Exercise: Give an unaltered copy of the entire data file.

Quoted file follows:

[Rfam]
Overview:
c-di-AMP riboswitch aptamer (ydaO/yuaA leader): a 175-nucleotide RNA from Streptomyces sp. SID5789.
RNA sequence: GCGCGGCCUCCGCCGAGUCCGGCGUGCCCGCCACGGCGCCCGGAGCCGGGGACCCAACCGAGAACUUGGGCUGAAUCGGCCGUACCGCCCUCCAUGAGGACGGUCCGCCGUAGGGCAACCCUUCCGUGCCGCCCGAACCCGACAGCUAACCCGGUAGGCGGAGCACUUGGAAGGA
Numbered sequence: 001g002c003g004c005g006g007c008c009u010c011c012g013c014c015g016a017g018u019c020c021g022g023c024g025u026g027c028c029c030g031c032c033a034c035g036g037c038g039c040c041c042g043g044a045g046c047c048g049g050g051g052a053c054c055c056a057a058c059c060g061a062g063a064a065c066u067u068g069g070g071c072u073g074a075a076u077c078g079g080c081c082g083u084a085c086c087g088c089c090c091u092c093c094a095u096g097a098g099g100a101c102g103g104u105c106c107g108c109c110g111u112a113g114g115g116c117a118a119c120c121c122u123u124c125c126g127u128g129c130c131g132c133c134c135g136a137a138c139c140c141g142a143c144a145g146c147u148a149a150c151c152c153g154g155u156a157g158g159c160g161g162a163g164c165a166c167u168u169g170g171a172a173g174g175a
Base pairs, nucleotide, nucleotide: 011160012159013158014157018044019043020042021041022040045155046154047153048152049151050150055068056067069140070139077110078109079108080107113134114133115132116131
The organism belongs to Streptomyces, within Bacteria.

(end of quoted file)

[Rfam]
Overview:
c-di-AMP riboswitch aptamer (ydaO/yuaA leader): a 175-nucleotide RNA from Streptomyces sp. SID5789.
RNA sequence: GCGCGGCCUCCGCCGAGUCCGGCGUGCCCGCCACGGCGCCCGGAGCCGGGGACCCAACCGAGAACUUGGGCUGAAUCGGCCGUACCGCCCUCCAUGAGGACGGUCCGCCGUAGGGCAACCCUUCCGUGCCGCCCGAACCCGACAGCUAACCCGGUAGGCGGAGCACUUGGAAGGA
Numbered sequence: 001g002c003g004c005g006g007c008c009u010c011c012g013c014c015g016a017g018u019c020c021g022g023c024g025u026g027c028c029c030g031c032c033a034c035g036g037c038g039c040c041c042g043g044a045g046c047c048g049g050g051g052a053c054c055c056a057a058c059c060g061a062g063a064a065c066u067u068g069g070g071c072u073g074a075a076u077c078g079g080c081c082g083u084a085c086c087g088c089c090c091u092c093c094a095u096g097a098g099g100a101c102g103g104u105c106c107g108c109c110g111u112a113g114g115g116c117a118a119c120c121c122u123u124c125c126g127u128g129c130c131g132c133c134c135g136a137a138c139c140c141g142a143c144a145g146c147u148a149a150c151c152c153g154g155u156a157g158g159c160g161g162a163g164c165a166c167u168u169g170g171a172a173g174g175a
Base pairs, nucleotide, nucleotide: 011160012159013158014157018044019043020042021041022040045155046154047153048152049151050150055068056067069140070139077110078109079108080107113134114133115132116131
The organism belongs to Streptomyces, within Bacteria.